HOW MANY FRIENDS HAVE I REALLY GOT?
This is a review of the classic rock album The Who by Numbers. But it's also a reflection on love and loss and change. Please comment nicely!
I was a high school senior in the spring of 1981. At that time music was the most important thing in my life. Every day after school I went home alone and listened to records. One particular album called The Who by Numbers was a special favorite. I loved the hard-rocking numbers on this album, like "Slip Kid" and "Success Story" and "Dreaming from the Waist." But my favorite song was the shimmering penultimate track, "How Many Friends Have I Really Got?"
The title grabbed me. I had no friends. In high school I wasn't just shy, I hated people. I wasn't the kind of outcast who acted out, however. I studied hard and kept to myself. My grades were close to perfect (except in Math) and I rarely got into beefs with teachers or other kids.
But secretly I hated people. Not so much the poor kids, or the kids who struggled in school. They were okay. They had a reason to hate themselves. The people I hated were the popular kids, the successful kids, the kids I had to interact with in the kind of classes I took. I hated how much they seemed to enjoy being together, just being friends and connecting.
"I'm feeling so good right now/There's a handsome boy tells me how I've changed his past/He buys me a brandy/Or could it be he's really just after my ass?"
Forty years ago, those words electrified me. Rock and roll usually presents the rock star as a roadrunner, a king bee. He's a hoochie coochie man. He's a voodoo child. He gets all the girls and he still can't be satisfied. "Come on over baby, Jerry's got the bull by the horns." But here was my hero, the leader of the Who, singing about being different. I was different. For four years, all I ever heard in the locker room was guys calling each other queer. Now I always hated myself for not getting girls. Deep down I agreed with the guys who called me queer. I mean I agreed that I was different, that I was worthless. But Pete Townsend didn't care what other people thought. He wasn't afraid to be different. That gave me a lot of courage, and it helped me to endure a lot of pain.
But looking back, I'm appalled at some of the other lessons I took from this song. What I heard wasn't so much, "it's okay to be different," but more like, "no one can be trusted, everyone is an exploiter. Anyone who shows any kind of interest in your feelings must be out to hurt you in some way."
The handsome boy in the song is a fake. He's a fake because he's trying to connect with another person. The kids I hated most were the ones who found it easy to connect with other people. And the song told me they were all dangerous, precisely because they were capable of being interested in other people. But if those kinds of people were dangerous, who was safe?
Who was real?
My father was the center of my life in those days. He was my hero because he loved books, because he knew so much about history, literature and music. He never smiled or showed emotion. He just smoked and drank and sat with me in the kitchen. He taught me all the lessons I needed in life. He encouraged me to feel like I didn't need friends. I didn't need anyone. I was just like him. Then he tried to kill himself, and the whole roof fell in.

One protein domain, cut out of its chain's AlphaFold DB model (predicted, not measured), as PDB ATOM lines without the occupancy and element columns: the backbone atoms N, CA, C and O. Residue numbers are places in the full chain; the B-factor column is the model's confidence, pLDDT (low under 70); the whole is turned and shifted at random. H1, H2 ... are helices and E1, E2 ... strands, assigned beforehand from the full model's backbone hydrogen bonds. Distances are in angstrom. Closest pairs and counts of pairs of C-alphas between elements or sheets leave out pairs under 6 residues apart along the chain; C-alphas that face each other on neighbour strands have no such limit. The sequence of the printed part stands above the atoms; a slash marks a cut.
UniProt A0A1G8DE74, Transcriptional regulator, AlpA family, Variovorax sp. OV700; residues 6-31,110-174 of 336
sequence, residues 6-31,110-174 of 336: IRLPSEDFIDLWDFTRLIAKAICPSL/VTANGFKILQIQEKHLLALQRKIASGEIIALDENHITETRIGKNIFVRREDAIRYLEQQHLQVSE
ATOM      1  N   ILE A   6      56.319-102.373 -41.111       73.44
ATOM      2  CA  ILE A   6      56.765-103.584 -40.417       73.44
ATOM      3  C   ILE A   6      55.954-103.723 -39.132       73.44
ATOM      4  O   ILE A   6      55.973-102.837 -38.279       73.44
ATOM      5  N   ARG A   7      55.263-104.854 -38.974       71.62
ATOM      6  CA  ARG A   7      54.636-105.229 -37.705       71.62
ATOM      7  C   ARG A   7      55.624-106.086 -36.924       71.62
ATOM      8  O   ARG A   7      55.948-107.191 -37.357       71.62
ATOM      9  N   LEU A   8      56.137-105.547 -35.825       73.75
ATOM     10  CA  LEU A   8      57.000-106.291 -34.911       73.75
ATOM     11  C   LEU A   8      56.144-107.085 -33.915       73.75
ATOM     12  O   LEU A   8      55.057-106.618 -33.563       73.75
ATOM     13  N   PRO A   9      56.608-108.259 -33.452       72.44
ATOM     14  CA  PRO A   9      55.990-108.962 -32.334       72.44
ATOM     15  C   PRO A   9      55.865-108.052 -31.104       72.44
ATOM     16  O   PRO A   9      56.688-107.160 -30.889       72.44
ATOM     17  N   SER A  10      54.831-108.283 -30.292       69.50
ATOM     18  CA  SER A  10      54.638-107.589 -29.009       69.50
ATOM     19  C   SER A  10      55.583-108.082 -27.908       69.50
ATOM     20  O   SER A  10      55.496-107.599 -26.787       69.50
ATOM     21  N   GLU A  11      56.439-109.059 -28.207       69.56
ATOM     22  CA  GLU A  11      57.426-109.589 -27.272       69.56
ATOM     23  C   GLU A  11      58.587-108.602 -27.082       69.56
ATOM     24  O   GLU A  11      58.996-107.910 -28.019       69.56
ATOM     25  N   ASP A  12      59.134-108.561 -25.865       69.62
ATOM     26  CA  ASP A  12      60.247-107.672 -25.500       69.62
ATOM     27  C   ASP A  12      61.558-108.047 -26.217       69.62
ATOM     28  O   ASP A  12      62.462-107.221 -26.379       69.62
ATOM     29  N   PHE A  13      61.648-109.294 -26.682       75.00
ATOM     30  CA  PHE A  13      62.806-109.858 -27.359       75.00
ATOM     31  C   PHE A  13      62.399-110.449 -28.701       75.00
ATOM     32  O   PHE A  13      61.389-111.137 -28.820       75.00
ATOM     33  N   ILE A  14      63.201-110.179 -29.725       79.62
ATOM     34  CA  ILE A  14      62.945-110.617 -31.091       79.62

But that's the problem. The whole roof didn't fall in, because I coped. I kept right on going to school. I kept right on being angry. I kept right on listening to music. Hating the other kids allowed me to ignore how much rage I felt about what was going on at home. I didn't understand that everyone at school had something to offer, and that the price I was going to pay for shutting them out was going to be very high.
"When I first signed a contract/It was more than a handshake then/I know it still is/But there's a plain fact/We talk so much shit behind each other's back!"
Forty years ago those lines didn't really grab me. I thought they were funny. And I admired Pete Townsend for telling the truth. Most rock legends are all about how much the guys in the band love each other. Think of the Beatles in A Hard Day's Night, running around together like a bunch of kids. My life wasn't like that. I'd see three or four guys walking down the hall at school, laughing and joking, and I'd literally want to tear them apart.
But of course I couldn't talk about that kind of anger. I'd spout off to my father, saying how much I hated everyone, but he just laughed it off. He said I was all talk. Deep down he made me feel like even more of a coward.
The funny thing is, when I look back now those lines are more about my father and me than me and the other guys. My father tried to kill himself, which scared me and hurt me in ways I'm still trying to deal with after forty years. But what did I ever do to him? I was always a good kid. I was the kind of kid every parent dreams of, never in trouble, no friends, no staying out late, no parties, nothing. That was how my dad wanted it. We had a contract. I kept it. He broke it. And what did I do about it?
I did nothing. I told no-one how I felt. I talked to no-one about my feelings. I never broke our contract, and I never talked any kind of shit behind my father's back. That was loyalty. And I paid a very high price for my loyalty, since I never got the help I needed until years after my father's death. And my loyalty went unrewarded. My father did not change his ways. And he never thanked me for keeping our business private. To him that was just how it was. Nobody talks, nobody gets help. No one here gets out alive!
So here I am, all alone, aged fifty-seven. I may not have lived a happy life, but I never hurt anyone the way my father hurt me. I have feelings, and they matter. And I'm not afraid to share them. I put on Who By Numbers, and I hear so much more in the music than I did at eighteen. Not all of it is happy, but all of it is true. Long live rock. Long live the Who!